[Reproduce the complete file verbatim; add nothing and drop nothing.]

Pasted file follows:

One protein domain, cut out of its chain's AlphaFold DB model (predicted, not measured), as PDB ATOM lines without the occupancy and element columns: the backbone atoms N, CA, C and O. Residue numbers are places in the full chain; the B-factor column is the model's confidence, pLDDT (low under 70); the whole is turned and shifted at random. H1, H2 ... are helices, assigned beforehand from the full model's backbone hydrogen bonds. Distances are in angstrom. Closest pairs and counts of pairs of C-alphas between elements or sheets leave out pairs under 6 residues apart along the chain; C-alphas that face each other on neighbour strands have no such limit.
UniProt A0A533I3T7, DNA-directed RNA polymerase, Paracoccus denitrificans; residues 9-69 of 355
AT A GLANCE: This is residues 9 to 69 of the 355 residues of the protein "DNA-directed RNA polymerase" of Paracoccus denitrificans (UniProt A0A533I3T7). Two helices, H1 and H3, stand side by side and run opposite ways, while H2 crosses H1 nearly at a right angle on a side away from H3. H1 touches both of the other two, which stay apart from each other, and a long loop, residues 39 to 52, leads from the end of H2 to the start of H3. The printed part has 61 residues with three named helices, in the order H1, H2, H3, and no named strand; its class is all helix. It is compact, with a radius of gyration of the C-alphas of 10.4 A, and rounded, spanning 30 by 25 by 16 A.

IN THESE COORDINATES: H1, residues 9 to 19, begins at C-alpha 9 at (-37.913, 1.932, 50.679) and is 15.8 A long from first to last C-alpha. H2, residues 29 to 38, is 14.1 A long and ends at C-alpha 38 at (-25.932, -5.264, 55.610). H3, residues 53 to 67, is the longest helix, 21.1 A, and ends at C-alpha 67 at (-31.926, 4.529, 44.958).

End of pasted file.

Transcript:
One protein domain, cut out of its chain's AlphaFold DB model (predicted, not measured), as PDB ATOM lines without the occupancy and element columns: the backbone atoms N, CA, C and O. Residue numbers are places in the full chain; the B-factor column is the model's confidence, pLDDT (low under 70); the whole is turned and shifted at random. H1, H2 ... are helices, assigned beforehand from the full model's backbone hydrogen bonds. Distances are in angstrom. Closest pairs and counts of pairs of C-alphas between elements or sheets leave out pairs under 6 residues apart along the chain; C-alphas that face each other on neighbour strands have no such limit.
UniProt A0A533I3T7, DNA-directed RNA polymerase, Paracoccus denitrificans; residues 9-69 of 355
AT A GLANCE: This is residues 9 to 69 of the 355 residues of the protein "DNA-directed RNA polymerase" of Paracoccus denitrificans (UniProt A0A533I3T7). Two helices, H1 and H3, stand side by side and run opposite ways, while H2 crosses H1 nearly at a right angle on a side away from H3. H1 touches both of the other two, which stay apart from each other, and a long loop, residues 39 to 52, leads from the end of H2 to the start of H3. The printed part has 61 residues with three named helices, in the order H1, H2, H3, and no named strand; its class is all helix. It is compact, with a radius of gyration of the C-alphas of 10.4 A, and rounded, spanning 30 by 25 by 16 A.

IN THESE COORDINATES: H1, residues 9 to 19, begins at C-alpha 9 at (-37.913, 1.932, 50.679) and is 15.8 A long from first to last C-alpha. H2, residues 29 to 38, is 14.1 A long and ends at C-alpha 38 at (-25.932, -5.264, 55.610). H3, residues 53 to 67, is the longest helix, 21.1 A, and ends at C-alpha 67 at (-31.926, 4.529, 44.958).